LEAD Action News

LEAD Action News Vol 2 no 4 Spring 1994.  ISSN 1324-6011
Incorporating Lead Aware Times ( ISSN 1440-4966) and Lead Advisory Service News ( ISSN 1440-0561)
The journal of The LEAD (Lead Education and Abatement Design) Group Inc.

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The Ancient World was Poisoned by Lead

by John Emsley

Reprinted from New Scientist 1 October 1994 p 14

Who says pollution is a modern problem? French geologists have discovered that snow falling at the time of the Ancient Greeks and Romans contained an unexpectedly high concentration of lead. The amount of lead precipitated from the atmosphere between 500 BC and 300 AD totalled 15 per cent of the lead pollution caused this century by leaded petrol. The team also found higher than expected levels of lead pollution for the Middle Ages, running frorn around 1000 AD to 1500 AD.

In this century, lead levels in the air began to climb in the early 1930s, when tetraethyl lead was introduced to boost the performance of petrol. Since then, emissions from cars have polluted not only cities and roadsides, but the whole planet.

A team led by Claude Boutron of Domaine University, Grenoble, has now found that earlier civilisations also contaminated the planet with lead. They report levels of the metal four times as high as natural background levels (Science, vol 265, p 1841).

Boutran and his colleagues analysed 22 sections of a core 3000 metres long which was drilled at Summit, Greenland, by scientists on the Greenland Ice-Core Project. The researchers selected ice layers corresponding to a period 1360 to 1775 years ago. They also analysed sections from before and after this time.

In an ultraclean cold room, the geologists used a lathe made entirely of polyethylene to shave samples from the ice core. The lead it contained was measured using a device known as a graphite furnace atomic absorption spectrometer. The researchers also measured the levels of sodium and aluminium in the ice and also used an artificial ice core, made from ultrapure water, as a control.

By comparing shavings from the surface of the core with those from deeper within, the scientists discovered that the bit that was used to drill the ice core contaminated the outer layers slightly but that the deeper layers were pristine. While the level of lead varied over the years, the levels of aluminium and sodium did not.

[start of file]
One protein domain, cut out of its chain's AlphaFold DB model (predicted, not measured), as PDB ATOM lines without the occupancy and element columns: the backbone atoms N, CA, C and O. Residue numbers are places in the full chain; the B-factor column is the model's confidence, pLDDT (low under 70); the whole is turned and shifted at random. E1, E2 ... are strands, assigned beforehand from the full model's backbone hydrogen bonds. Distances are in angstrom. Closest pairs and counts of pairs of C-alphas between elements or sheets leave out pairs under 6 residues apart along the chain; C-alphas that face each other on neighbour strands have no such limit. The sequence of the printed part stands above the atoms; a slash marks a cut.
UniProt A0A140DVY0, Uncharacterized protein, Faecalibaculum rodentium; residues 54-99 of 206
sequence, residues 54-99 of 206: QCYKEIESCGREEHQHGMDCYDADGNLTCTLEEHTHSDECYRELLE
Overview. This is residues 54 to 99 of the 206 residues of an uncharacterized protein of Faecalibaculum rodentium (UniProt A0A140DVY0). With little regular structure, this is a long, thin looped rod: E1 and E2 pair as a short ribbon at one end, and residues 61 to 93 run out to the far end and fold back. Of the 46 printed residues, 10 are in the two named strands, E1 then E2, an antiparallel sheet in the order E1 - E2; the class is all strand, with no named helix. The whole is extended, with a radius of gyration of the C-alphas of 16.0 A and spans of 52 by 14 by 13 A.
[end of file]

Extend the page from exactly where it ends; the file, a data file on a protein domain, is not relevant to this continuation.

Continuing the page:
The researchers found that the lead level rose from a natural background, arising from rock dust and volcanoes, of about 0-5 picograms per gram of ice to about 2 pg/g at the time of Christ. By AD 500, it had fallen to the natural level. The lead level began to rise again around AD 1000, reaching 4 pg/g by AD 1500. This increase in the Middle Ages was caused by extensive mining and smelting of silver and lead in Germany.

The mining of lead on a large scale began in Greece about 500 BC with the advent of silver mining near Athens. Galena, a grey mineral which contains a small percentage of silver, is mainly lead sulphide. To extract the silver, the Greeks roasted the ore and then cupelled the molten metal. Cupelling involved heating the metal in a pot with a blast of hot air to oxidise the lead, which was then skimmed off.

Lead first became an important commercial metal at the time of the Roman Empire, when people used it for cisterns, roofing, pipes and paints. They even used its salts as the artificial sweetener sapa. City dwellers were exposed to high levels of lead in their diet, as has been shown by the analysis of human bones disinterred in Rome. Some have suggested that this explains the empire's eventual decline.

The Romans mined lead in many parts of the empire, including Britain, but especially in Spain. More than 80 000 tonnes of lead per year were produced when mining was at its height, and Boutron estimates that the open-air furnaces then in operation would have released about 5 per cent of it into the atmosphere. Some reached the middle troposphere and was deposited in snow in the polar regions.

Boutron calculates that over the 800 years of Ancient Greek and Roman civilisation, a total of 400 tonnes of lead reached Greenland.

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